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Capellini: A-Rod Decision Gives Yankees Financial Flexibility To Add A Lot More

By Jeff Capellini

How happy are the Yankees right now?

Though they probably won't admit it, they have to be thrilled that they won't have to deal with the distraction that would have come with Alex Rodriguez every waking second of next season.

And, oh yeah, the Bombers were just handed an additional $22 million to play with, too.

Assuming federal court doesn't overrule independent arbitrator Fredric Horowitz's decision to reduce Rodriguez's 211-game suspension to 162 games, or a full season, the Yankees won't have to pay their troublesome third baseman and will be able to make a lot more moves in what has already been -- even for them -- an extremely aggressive offseason.

Clearly miffed by their third-place, non-playoff showing showing last season, the Yankees doled out massive contracts to Jacoby Ellsbury ($153 million over seven years), Brian McCann ($85 million over five) and Carlos Beltran ($45 million over three). Then, after losing Robinson Cano to the Seattle Mariners, the Yankees responded by signing veteran infielders Kelly Johnson and Brian Roberts, and replaced reliever Boone Logan with left-hander Matt Thornton.

The Yankees are also extremely interested in Japanese right-hander Masahiro Tanaka, who has received attention from teams all over Major League Baseball since his overseas team decided to post him. It was already believed that Tanaka would command a contract paying him at least $17 million annually over multiple years, but with reports surfacing Friday that the Los Angeles Dodgers are all-in and then some, followed by Saturday's bombshell that gave the Yankees a lot more money to play with than they had 24 hours earlier, the bidding for Tanaka, who is all of 25, coming off a 24-0 season and believed to be as good if not better than Yu Darvish, could reach the stratosphere.

Then there's this: in the event the Yankees do not land Tanaka, they would still be compelled to find starting pitchers. Currently they have CC Sabathia, Ivan Nova and Hiroki Kuroda in the rotation and had previously hinted that Michael Pineda, David Phelps and others would battle it out for one of the remaining two spots.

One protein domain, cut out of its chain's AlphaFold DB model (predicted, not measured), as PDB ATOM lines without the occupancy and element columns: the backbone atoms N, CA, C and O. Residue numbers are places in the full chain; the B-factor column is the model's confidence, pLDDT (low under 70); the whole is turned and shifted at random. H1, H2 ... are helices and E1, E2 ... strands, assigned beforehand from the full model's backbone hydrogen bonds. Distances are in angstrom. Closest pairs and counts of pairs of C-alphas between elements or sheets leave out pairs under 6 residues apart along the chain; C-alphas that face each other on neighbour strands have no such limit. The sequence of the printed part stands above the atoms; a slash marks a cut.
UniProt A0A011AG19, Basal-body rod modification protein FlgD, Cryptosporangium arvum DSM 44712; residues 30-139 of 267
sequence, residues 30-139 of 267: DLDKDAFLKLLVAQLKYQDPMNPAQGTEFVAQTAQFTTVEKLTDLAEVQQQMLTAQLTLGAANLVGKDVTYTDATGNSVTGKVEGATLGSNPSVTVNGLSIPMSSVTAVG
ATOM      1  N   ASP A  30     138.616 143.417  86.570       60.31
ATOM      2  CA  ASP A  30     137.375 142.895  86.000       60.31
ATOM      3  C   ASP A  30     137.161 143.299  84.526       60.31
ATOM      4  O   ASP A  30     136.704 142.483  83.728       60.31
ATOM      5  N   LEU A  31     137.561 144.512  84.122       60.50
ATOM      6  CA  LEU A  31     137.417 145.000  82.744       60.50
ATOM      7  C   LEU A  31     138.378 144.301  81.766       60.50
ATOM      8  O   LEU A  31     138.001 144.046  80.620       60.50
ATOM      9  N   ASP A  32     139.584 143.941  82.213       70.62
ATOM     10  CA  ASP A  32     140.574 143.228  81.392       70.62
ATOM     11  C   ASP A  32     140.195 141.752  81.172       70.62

But let's be real -- this is the Yankees we're talking about. Excess is not a bad word in their vocabulary. If the pursuit of Tanaka goes south, they could turn around and sign two of Matt Garza, Ubaldo Jimenez or Ervin Santana, the top three starters left on the market whose futures have seemingly been hitched to the Tanaka sweepstakes. The Yankees weren't in love with any of them initially, but would likely be compelled to change their mind as their options become limited.

Assuming A-Rod doesn't get a gift from the courts, the Yankees will also likely need a third baseman, for it is believed they'd prefer to have either Johnson or Roberts play second, with the one who doesn't get the job going to the bench. Manager Joe Girardi has always found ways to get everyone at-bats and a strong bench is a must for a team like the Yankees, who are older and, as we saw last season, injury prone.

Could the Yankees make a play for free agent infielder Stephen Drew to play third? It's not out of the realm of possibility. Could they pursue veteran Michael Young or re-sign Mark Reynolds? Again, rule nothing out.

Another thought: do the Yankees now go hard after free agent reliever Grant Balfour? The Australian right-hander initially had a deal with Baltimore, but it fell through, and in my opinion Balfour would be the perfect complement to David Robertson at the back end of the bullpen as the Yankees search for ways to replace retired immortal Mariano Rivera.

Then there is the whole issue of the $189 million luxury tax threshold. The Yankees have said repeatedly that getting in under that number was a goal but not a mandate. Prior to the A-Rod decision it appeared they would have had a very tough time doing so, especially if they signed Tanaka or went to plan B with Garza, Jimenez or Santana.

But now the Yankees may be able to have the best of both worlds. After signing Thornton, the Yankees' luxury taxable salary for 2014 was at $177 million, according to a report by The Associated Press. It appears they may have the room to add at least one starting pitcher, a top reliever and a third baseman and still get in under $189 million, provided their arbitration cases, player benefits and other expenses don't get out of hand.

If they do get in under $189 million, they will slice their luxury tax from 50 percent to 17 percent, which would then open the door to potentially more extensive spending next season, when the market will reportedly be saturated with top quality pitchers. Barring something unforeseen A-Rod will be back in 2015 and due $21 million plus bonuses, but the Yankees would have more wiggle room.

So, as many in the media like to say, A-Rod is the gift that keeps on giving. The Yankees now know exactly what all of us scribes are talking about.

Strap yourselves in, folks. The next few weeks could get really interesting.

Read more columns by Jeff Capellini and follow him on Twitter at @GreenLanternJet

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